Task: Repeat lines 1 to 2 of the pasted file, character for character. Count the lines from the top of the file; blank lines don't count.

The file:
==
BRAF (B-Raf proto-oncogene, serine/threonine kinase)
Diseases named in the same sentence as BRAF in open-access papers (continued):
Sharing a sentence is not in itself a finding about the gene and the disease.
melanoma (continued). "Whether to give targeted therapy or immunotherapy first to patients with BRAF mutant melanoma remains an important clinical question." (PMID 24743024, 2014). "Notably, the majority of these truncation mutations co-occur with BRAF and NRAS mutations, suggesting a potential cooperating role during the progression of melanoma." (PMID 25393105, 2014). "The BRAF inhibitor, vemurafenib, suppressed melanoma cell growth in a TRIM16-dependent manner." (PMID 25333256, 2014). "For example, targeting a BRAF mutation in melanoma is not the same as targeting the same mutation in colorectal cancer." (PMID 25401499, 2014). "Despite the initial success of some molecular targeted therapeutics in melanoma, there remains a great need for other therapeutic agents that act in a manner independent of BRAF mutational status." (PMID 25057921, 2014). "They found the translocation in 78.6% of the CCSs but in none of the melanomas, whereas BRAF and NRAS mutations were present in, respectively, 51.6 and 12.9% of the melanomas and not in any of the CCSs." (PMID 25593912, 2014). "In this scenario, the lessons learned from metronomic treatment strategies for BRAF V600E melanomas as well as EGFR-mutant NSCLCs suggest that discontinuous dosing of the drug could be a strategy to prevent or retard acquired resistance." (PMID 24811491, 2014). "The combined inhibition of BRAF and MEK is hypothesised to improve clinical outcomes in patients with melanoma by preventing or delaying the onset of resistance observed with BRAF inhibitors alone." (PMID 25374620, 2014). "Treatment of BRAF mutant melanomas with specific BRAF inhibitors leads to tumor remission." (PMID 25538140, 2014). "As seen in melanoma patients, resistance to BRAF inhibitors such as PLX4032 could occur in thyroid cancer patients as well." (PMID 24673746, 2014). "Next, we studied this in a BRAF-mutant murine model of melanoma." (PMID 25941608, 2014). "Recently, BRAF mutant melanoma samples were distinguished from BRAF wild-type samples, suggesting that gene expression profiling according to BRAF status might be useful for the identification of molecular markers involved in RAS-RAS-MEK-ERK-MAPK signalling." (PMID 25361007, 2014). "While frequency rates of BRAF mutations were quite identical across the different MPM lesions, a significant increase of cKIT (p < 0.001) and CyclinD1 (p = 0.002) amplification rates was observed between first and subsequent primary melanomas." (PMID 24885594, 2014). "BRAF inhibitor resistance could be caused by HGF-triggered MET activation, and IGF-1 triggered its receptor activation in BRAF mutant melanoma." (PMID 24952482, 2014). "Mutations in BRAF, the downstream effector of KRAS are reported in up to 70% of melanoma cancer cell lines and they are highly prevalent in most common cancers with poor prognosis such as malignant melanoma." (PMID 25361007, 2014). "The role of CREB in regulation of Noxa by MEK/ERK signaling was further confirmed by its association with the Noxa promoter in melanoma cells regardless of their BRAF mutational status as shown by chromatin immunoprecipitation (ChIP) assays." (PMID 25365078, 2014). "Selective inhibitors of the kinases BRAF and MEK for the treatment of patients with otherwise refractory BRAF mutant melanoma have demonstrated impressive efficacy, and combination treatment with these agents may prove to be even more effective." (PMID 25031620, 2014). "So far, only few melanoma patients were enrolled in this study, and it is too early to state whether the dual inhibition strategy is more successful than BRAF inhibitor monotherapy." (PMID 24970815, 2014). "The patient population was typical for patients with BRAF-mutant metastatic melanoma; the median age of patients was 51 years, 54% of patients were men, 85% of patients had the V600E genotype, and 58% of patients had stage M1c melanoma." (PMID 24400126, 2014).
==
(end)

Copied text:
BRAF (B-Raf proto-oncogene, serine/threonine kinase)
Diseases named in the same sentence as BRAF in open-access papers (continued):